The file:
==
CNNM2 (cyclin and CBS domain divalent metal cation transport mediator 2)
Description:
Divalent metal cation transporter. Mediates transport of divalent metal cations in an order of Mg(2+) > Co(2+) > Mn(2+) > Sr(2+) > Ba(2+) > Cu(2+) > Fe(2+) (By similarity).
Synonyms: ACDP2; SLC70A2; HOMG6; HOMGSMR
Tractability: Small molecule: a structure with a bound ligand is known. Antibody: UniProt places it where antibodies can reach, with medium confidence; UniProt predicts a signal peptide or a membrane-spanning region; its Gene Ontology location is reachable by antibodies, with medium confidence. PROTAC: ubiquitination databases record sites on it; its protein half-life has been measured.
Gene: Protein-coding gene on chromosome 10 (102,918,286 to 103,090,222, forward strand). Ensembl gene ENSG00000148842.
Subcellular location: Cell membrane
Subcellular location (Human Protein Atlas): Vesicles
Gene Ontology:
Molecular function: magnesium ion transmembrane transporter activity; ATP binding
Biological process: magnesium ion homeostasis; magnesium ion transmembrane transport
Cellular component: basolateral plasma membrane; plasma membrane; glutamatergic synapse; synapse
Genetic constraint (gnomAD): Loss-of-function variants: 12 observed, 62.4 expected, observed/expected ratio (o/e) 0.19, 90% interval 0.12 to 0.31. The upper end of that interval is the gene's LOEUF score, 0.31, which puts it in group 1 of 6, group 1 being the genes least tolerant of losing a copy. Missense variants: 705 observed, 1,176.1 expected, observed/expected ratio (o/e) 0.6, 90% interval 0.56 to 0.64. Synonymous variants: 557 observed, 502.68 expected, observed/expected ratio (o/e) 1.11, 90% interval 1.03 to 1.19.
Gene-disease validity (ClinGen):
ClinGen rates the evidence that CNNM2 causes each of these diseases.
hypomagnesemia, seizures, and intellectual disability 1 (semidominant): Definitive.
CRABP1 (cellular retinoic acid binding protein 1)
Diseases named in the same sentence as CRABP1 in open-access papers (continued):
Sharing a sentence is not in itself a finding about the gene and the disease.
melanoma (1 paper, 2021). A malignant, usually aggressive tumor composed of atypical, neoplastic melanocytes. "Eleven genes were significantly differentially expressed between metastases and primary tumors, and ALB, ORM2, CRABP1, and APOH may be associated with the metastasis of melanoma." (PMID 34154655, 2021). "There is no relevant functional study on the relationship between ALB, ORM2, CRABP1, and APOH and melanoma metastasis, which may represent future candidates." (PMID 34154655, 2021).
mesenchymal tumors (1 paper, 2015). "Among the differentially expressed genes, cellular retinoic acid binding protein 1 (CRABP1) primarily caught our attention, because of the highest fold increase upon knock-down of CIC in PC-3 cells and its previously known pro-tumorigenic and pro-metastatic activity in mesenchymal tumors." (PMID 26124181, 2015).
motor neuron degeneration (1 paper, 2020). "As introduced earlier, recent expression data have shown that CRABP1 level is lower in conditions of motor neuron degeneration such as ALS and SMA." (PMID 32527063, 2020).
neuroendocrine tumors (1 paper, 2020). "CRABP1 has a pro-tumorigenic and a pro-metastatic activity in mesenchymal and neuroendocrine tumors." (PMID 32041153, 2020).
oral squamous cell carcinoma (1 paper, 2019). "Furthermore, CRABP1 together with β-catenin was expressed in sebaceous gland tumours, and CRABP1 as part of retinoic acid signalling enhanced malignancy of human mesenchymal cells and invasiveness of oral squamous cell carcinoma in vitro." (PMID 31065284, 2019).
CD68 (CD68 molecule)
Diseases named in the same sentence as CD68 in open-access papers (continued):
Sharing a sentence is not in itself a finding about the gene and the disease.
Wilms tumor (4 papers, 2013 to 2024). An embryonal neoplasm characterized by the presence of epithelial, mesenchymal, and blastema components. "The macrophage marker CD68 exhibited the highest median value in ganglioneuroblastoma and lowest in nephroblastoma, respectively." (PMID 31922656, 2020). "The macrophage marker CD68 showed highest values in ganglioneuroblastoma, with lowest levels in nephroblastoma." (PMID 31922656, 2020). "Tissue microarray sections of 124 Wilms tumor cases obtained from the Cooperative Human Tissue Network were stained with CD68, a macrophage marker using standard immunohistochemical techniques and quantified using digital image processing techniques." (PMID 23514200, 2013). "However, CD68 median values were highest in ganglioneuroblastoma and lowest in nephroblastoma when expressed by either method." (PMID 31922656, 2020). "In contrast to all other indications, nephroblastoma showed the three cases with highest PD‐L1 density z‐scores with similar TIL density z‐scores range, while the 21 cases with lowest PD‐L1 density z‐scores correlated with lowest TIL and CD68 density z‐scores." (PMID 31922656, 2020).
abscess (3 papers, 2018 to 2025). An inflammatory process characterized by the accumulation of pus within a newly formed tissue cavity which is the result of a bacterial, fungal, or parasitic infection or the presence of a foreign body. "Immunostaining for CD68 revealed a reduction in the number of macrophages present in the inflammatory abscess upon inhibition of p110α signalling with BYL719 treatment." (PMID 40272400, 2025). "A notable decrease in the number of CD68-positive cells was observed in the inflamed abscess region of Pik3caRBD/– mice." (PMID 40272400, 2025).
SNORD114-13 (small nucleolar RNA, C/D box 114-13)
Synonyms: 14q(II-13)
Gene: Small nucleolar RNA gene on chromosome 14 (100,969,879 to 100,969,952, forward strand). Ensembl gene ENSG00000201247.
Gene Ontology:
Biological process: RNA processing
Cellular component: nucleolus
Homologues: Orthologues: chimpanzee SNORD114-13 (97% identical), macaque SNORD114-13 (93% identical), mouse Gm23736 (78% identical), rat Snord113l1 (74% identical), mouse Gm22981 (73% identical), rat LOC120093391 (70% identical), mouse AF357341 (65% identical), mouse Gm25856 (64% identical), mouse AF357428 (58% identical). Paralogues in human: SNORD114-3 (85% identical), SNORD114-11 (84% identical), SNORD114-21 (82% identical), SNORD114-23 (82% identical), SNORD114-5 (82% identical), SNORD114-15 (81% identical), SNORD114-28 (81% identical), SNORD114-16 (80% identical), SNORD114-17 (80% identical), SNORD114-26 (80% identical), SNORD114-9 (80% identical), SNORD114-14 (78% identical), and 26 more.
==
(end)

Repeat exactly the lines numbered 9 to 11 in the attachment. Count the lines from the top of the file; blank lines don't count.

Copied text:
Gene Ontology:
Molecular function: magnesium ion transmembrane transporter activity; ATP binding
Biological process: magnesium ion homeostasis; magnesium ion transmembrane transport